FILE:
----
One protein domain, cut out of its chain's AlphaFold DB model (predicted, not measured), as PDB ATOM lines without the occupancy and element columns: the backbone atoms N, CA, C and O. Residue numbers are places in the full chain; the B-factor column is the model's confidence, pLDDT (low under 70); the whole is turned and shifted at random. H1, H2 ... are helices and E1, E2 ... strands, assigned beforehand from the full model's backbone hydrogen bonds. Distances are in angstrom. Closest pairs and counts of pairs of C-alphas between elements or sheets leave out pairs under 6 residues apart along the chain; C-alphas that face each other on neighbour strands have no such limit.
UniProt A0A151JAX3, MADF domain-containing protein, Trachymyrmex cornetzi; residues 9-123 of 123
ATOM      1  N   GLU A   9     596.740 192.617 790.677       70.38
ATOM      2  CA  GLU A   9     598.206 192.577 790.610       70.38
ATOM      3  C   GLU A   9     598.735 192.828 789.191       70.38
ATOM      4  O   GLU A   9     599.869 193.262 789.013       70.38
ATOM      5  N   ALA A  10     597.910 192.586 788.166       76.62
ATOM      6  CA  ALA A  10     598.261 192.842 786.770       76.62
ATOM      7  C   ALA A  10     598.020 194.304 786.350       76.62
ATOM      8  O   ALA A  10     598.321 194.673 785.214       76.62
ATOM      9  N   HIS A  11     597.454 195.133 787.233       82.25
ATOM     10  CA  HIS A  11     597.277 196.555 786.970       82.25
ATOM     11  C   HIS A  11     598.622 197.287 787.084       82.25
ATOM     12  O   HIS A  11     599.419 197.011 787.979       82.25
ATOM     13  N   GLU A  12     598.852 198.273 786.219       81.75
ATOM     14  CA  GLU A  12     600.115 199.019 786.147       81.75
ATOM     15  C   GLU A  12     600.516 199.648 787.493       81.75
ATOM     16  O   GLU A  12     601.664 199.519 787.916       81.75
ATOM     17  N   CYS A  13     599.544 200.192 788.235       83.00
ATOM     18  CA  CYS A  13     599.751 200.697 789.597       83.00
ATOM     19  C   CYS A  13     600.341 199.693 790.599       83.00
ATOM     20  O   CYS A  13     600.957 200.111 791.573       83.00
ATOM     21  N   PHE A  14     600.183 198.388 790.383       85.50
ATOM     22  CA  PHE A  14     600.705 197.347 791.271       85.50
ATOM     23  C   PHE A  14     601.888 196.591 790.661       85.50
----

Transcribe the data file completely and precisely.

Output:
One protein domain, cut out of its chain's AlphaFold DB model (predicted, not measured), as PDB ATOM lines without the occupancy and element columns: the backbone atoms N, CA, C and O. Residue numbers are places in the full chain; the B-factor column is the model's confidence, pLDDT (low under 70); the whole is turned and shifted at random. H1, H2 ... are helices and E1, E2 ... strands, assigned beforehand from the full model's backbone hydrogen bonds. Distances are in angstrom. Closest pairs and counts of pairs of C-alphas between elements or sheets leave out pairs under 6 residues apart along the chain; C-alphas that face each other on neighbour strands have no such limit.
UniProt A0A151JAX3, MADF domain-containing protein, Trachymyrmex cornetzi; residues 9-123 of 123
ATOM      1  N   GLU A   9     596.740 192.617 790.677       70.38
ATOM      2  CA  GLU A   9     598.206 192.577 790.610       70.38
ATOM      3  C   GLU A   9     598.735 192.828 789.191       70.38
ATOM      4  O   GLU A   9     599.869 193.262 789.013       70.38
ATOM      5  N   ALA A  10     597.910 192.586 788.166       76.62
ATOM      6  CA  ALA A  10     598.261 192.842 786.770       76.62
ATOM      7  C   ALA A  10     598.020 194.304 786.350       76.62
ATOM      8  O   ALA A  10     598.321 194.673 785.214       76.62
ATOM      9  N   HIS A  11     597.454 195.133 787.233       82.25
ATOM     10  CA  HIS A  11     597.277 196.555 786.970       82.25
ATOM     11  C   HIS A  11     598.622 197.287 787.084       82.25
ATOM     12  O   HIS A  11     599.419 197.011 787.979       82.25
ATOM     13  N   GLU A  12     598.852 198.273 786.219       81.75
ATOM     14  CA  GLU A  12     600.115 199.019 786.147       81.75
ATOM     15  C   GLU A  12     600.516 199.648 787.493       81.75
ATOM     16  O   GLU A  12     601.664 199.519 787.916       81.75
ATOM     17  N   CYS A  13     599.544 200.192 788.235       83.00
ATOM     18  CA  CYS A  13     599.751 200.697 789.597       83.00
ATOM     19  C   CYS A  13     600.341 199.693 790.599       83.00
ATOM     20  O   CYS A  13     600.957 200.111 791.573       83.00
ATOM     21  N   PHE A  14     600.183 198.388 790.383       85.50
ATOM     22  CA  PHE A  14     600.705 197.347 791.271       85.50
ATOM     23  C   PHE A  14     601.888 196.591 790.661       85.50